As you can see, there are a number of different methods to arrive at a ‘fair’ value for a practice or client base.  For the buyer and seller to reach an amount that is agreeable to both, you must first agree on the approach and then on the relevant variables.


Practice valuations.  Part 3 – Increasing the value of your practice

This article is the third and final in a three-part series on practice valuations and will help you understand what you should do to increase the value of your practice.   The first article, published 2 months ago, explained the Discounted Cashflow approach to arriving at a capital value often expressed as a multiple, while the second unpacked the simpler calculation methods to arrive at multiple without requiring the outside assistance of a valuation specialist.

Now that you understand the basis for valuations and the actual mechanics of the various calculation methods, it’s time to think about how you can increase the value of your practice or client base.

Before going into the specifics, it is helpful to think about this with the same mindset that you would have when advising a client who wants to build wealth.  Key to that conversation is that the client must grasp the concept that they will never build wealth if they are not prepared to sacrifice something today.  Similarly, if you are not prepared to give up upfront commission today, then your practice will be worth very little in the future.

Step 1: Increase recurring revenue

  • Start transitioning your fee models from upfront income to recurring income over a sustainable period.
  • This can be done by reducing upfront fees and implementing recurring or ongoing fees with new clients onboarded into your business first.
  • Then start phasing your fee agreements with existing clients from upfront to recurring income, when new business is implemented as a result of financial review meetings over the next year or two.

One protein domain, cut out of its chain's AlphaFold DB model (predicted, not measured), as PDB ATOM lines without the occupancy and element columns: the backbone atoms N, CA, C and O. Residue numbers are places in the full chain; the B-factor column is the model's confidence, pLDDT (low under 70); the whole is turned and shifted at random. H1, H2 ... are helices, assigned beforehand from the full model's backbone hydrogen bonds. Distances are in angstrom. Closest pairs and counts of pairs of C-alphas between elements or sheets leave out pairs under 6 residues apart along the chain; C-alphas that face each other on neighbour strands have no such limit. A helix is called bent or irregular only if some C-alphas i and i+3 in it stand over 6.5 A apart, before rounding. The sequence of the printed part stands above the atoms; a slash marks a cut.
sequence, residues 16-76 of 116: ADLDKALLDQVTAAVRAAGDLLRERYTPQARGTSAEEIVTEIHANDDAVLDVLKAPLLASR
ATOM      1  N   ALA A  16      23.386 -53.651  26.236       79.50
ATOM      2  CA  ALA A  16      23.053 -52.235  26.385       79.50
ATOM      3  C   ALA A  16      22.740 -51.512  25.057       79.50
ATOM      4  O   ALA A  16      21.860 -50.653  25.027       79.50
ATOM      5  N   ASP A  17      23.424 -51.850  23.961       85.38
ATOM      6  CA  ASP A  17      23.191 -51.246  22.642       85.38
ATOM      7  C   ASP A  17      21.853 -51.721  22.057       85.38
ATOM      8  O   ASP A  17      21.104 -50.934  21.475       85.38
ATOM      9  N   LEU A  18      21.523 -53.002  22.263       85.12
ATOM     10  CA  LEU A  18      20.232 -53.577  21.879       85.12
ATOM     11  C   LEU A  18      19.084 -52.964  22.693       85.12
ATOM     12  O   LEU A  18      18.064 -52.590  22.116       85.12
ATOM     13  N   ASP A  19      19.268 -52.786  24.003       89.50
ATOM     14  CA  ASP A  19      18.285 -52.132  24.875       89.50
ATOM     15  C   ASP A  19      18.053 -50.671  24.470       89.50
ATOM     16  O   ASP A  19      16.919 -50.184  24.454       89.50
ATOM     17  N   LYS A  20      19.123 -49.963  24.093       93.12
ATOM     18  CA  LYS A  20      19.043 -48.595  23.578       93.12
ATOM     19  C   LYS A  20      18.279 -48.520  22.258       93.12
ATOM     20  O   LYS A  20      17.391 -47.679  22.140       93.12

• This allows you to transition at a sustainable pace, ensuring that operating costs remain covered while the business gradually builds up its recurring revenue during the transition period.

Step 2: Increase client stickiness

  • Prepare clients for your exit (both unexpected, and eventual) by introducing them to your nominated successor or, at the very least, to the idea that you have identified or will select a successor based on a good fit between their needs and what your successor can continue to deliver to them in your absence.
  • Introduce the succession discussion during new client onboarding and at every existing client review; reminding clients of the importance that you attach to their uninterrupted access to advice and services – even (and especially) when you’re no longer around.
  • Increase the number of engagements with clients through in-person meetings, virtual meetings as well a regular communications, updates and newsletters.
  • Build client value with the end in mind. Deliver advice, services and value that clients are willing to pay for (through recurring or ongoing advisor fees), and that buyers are able to replicate easily and cost-effectively.
  • Develop a service matrix that drives profitable client engagement, replicable client advice and services, and active client advocacy.

Step 3: Remain open to the buyer’s strategic objectives

  • As the seller, you should always aim for your ‘first prize’ in terms of the exit arrangement. In other words, an exit that meets your plans and objectives.
  • However, by understanding what the buyer is trying to achieve, you may be able to offer them something that another seller cannot – which makes your business much more attractive to the buyer.

In conclusion, look at your business and clients through the lens of a buyer and ask yourself what you would be willing to pay.  Identify client engagement patterns and behaviours that might help or hurt the strategic objective of potential buyers.  If you can increase the attractiveness of your clients, their transferability, and their long term retention, then you will increase the value beyond market norms.  By no means are we saying that you should compromise your dreams and goals, but it is possible that you can build a client base and structure a sale in a way that enhances the return on investment for both you and your buyer.